THE EXPERT / WELLNESS
”Our ambition is to create a scientific council to see how health is affected over time”
On five benefits regarding hot baths with good scientific support
November 11, 2021
Währborg is a psychologist and a professor in internal medicine/cardiology and behavioral medicine who’s been working with public health issues for many decades back. He’s just joined bathtub company Nordhem in a new partnership, The Bath Theory, to highlight the health benefits of taking a hot bath.
— Anything that can improve public health is of interest to me, he explains joining the Swedish family business. The results found regarding hot bath and thermal therapy — the temperature in relation to bodily functions — have been positively surprising and worth further studies and public promotion. We like to continue doing clinical research on the effects of a hot bath in different populations — our ambition is to create a scientific council to see how health is affected over time with primarily hot baths.
Could you point out 5 health benefits gained from hot baths?
— First of all; scientific evidence are not questions that easily can be answered with a yes or no. Take vaccines as an example. However, here are five benefits with good scientific support:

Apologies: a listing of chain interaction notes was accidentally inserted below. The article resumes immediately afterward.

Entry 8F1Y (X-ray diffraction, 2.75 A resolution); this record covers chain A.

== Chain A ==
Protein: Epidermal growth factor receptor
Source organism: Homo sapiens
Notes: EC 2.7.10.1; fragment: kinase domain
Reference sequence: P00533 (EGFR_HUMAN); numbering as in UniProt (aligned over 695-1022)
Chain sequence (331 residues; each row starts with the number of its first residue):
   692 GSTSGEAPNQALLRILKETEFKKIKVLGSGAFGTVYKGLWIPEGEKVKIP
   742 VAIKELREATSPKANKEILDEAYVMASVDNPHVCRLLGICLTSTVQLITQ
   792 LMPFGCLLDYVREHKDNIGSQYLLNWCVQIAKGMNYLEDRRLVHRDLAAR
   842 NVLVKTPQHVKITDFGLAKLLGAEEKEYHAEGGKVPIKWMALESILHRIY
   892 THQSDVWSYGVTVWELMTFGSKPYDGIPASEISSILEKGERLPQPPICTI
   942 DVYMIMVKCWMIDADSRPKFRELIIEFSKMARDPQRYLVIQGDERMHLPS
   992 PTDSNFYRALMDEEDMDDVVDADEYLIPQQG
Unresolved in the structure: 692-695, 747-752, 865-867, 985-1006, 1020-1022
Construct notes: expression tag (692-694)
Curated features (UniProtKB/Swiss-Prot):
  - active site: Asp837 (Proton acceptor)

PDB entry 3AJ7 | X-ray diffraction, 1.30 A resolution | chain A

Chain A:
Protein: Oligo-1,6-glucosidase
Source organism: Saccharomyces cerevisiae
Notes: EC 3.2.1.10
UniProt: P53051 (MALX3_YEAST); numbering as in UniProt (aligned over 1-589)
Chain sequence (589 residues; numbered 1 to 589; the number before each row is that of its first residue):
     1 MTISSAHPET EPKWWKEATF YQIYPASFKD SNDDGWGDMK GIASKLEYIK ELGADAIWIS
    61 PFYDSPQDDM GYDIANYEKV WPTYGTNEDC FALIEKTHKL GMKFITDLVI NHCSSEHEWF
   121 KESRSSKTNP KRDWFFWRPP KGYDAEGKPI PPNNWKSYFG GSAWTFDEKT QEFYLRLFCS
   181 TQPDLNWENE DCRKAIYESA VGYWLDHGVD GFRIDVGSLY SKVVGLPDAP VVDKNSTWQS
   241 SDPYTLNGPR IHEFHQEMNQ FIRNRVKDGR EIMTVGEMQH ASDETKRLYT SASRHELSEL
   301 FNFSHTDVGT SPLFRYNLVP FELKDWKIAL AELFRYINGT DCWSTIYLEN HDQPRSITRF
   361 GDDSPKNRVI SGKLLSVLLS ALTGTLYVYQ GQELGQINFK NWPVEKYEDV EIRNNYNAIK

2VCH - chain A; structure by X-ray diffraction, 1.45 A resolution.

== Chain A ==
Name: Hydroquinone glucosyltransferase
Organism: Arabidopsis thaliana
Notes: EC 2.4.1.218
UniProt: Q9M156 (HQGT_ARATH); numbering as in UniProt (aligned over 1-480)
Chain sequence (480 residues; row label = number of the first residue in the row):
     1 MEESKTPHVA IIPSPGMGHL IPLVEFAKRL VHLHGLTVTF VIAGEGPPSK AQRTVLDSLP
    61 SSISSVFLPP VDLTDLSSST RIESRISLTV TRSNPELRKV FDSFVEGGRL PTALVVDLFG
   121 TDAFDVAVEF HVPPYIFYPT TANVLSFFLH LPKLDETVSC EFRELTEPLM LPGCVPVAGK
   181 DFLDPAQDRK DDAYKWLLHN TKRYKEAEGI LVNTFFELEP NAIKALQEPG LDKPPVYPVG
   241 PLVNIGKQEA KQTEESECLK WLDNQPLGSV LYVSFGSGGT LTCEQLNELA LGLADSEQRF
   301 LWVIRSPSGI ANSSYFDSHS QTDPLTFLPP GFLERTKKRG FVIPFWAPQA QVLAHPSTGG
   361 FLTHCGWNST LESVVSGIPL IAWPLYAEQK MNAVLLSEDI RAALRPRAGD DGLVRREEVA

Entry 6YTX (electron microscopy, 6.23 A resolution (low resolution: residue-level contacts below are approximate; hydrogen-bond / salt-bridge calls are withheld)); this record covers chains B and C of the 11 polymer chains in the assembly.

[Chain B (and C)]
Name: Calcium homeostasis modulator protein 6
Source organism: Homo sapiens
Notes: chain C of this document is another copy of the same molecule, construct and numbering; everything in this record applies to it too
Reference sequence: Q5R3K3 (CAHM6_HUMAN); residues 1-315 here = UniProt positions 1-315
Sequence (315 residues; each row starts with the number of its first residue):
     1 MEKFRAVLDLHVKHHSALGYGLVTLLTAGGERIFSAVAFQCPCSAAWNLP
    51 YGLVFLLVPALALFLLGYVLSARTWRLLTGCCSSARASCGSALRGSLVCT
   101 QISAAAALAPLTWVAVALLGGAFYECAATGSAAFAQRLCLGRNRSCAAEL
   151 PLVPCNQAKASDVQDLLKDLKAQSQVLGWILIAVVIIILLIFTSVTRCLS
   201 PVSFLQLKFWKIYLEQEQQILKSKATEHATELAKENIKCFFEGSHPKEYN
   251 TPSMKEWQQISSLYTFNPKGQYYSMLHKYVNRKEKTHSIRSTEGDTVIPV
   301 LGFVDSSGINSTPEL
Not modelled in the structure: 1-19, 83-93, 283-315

– Reduction of long-standing pain in, for example, fibromyalgics. Warmth in general and especially in water has been found to reduce pain.
– Lowering of inflammatory activity which is an advantage for people with inflammatory diseases (rheumatological diseases).
– Lowering of blood pressure which obviously is an advantage for people with high blood pressure (hypertension).
– Stress reduction with a lowering of activity in the stress nervous system (the sympathetic nervous system).
– Relaxation of muscle tension. It soothes sore muscles and joints.
We’ve seen a huge rise for cold baths in Scandinavia, not the least during the pandemic. From a scientific point of view, are hot or cold baths preferable? Or both?
— It is impossible to compare these two activities, especially since cold baths have different effects on, for example, blood pressure. It might even be potentially dangerous to take a very cold bath if you suffer from hypertension (high blood pressure). Hot and cold baths seem to do very different things in the body and could therefore not be easily compared. Also, hot baths can not and should not replace other health-promoting activities but is a complement to, for instance, physical activity, Währborg concludes.